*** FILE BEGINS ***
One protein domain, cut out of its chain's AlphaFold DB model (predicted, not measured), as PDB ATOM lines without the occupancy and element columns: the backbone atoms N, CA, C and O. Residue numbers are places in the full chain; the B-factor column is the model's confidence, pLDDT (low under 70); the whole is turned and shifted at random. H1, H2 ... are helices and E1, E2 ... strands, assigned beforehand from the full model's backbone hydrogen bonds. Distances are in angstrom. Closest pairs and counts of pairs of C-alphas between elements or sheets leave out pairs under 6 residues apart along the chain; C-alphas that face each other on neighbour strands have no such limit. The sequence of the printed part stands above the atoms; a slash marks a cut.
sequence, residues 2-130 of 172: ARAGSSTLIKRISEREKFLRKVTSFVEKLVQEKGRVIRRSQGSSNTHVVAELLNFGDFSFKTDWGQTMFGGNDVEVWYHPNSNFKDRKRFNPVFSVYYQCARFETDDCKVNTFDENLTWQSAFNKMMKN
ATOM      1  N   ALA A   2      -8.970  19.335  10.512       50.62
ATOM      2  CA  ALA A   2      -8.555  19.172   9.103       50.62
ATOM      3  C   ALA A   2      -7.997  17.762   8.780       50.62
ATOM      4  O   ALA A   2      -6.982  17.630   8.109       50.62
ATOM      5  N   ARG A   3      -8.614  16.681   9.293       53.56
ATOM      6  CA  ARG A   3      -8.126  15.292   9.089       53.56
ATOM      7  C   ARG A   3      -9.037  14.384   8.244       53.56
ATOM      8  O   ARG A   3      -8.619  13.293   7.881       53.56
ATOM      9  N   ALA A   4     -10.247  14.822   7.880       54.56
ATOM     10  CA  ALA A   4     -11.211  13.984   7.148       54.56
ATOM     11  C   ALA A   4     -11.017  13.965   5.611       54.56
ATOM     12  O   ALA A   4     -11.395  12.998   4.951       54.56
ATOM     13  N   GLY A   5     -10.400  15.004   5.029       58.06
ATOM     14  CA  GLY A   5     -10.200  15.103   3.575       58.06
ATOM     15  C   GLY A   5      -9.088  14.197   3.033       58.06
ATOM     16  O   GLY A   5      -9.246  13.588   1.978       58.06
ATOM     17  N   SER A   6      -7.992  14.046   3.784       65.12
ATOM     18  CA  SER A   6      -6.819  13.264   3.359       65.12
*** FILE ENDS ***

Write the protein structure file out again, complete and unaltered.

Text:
One protein domain, cut out of its chain's AlphaFold DB model (predicted, not measured), as PDB ATOM lines without the occupancy and element columns: the backbone atoms N, CA, C and O. Residue numbers are places in the full chain; the B-factor column is the model's confidence, pLDDT (low under 70); the whole is turned and shifted at random. H1, H2 ... are helices and E1, E2 ... strands, assigned beforehand from the full model's backbone hydrogen bonds. Distances are in angstrom. Closest pairs and counts of pairs of C-alphas between elements or sheets leave out pairs under 6 residues apart along the chain; C-alphas that face each other on neighbour strands have no such limit. The sequence of the printed part stands above the atoms; a slash marks a cut.
sequence, residues 2-130 of 172: ARAGSSTLIKRISEREKFLRKVTSFVEKLVQEKGRVIRRSQGSSNTHVVAELLNFGDFSFKTDWGQTMFGGNDVEVWYHPNSNFKDRKRFNPVFSVYYQCARFETDDCKVNTFDENLTWQSAFNKMMKN
ATOM      1  N   ALA A   2      -8.970  19.335  10.512       50.62
ATOM      2  CA  ALA A   2      -8.555  19.172   9.103       50.62
ATOM      3  C   ALA A   2      -7.997  17.762   8.780       50.62
ATOM      4  O   ALA A   2      -6.982  17.630   8.109       50.62
ATOM      5  N   ARG A   3      -8.614  16.681   9.293       53.56
ATOM      6  CA  ARG A   3      -8.126  15.292   9.089       53.56
ATOM      7  C   ARG A   3      -9.037  14.384   8.244       53.56
ATOM      8  O   ARG A   3      -8.619  13.293   7.881       53.56
ATOM      9  N   ALA A   4     -10.247  14.822   7.880       54.56
ATOM     10  CA  ALA A   4     -11.211  13.984   7.148       54.56
ATOM     11  C   ALA A   4     -11.017  13.965   5.611       54.56
ATOM     12  O   ALA A   4     -11.395  12.998   4.951       54.56
ATOM     13  N   GLY A   5     -10.400  15.004   5.029       58.06
ATOM     14  CA  GLY A   5     -10.200  15.103   3.575       58.06
ATOM     15  C   GLY A   5      -9.088  14.197   3.033       58.06
ATOM     16  O   GLY A   5      -9.246  13.588   1.978       58.06
ATOM     17  N   SER A   6      -7.992  14.046   3.784       65.12
ATOM     18  CA  SER A   6      -6.819  13.264   3.359       65.12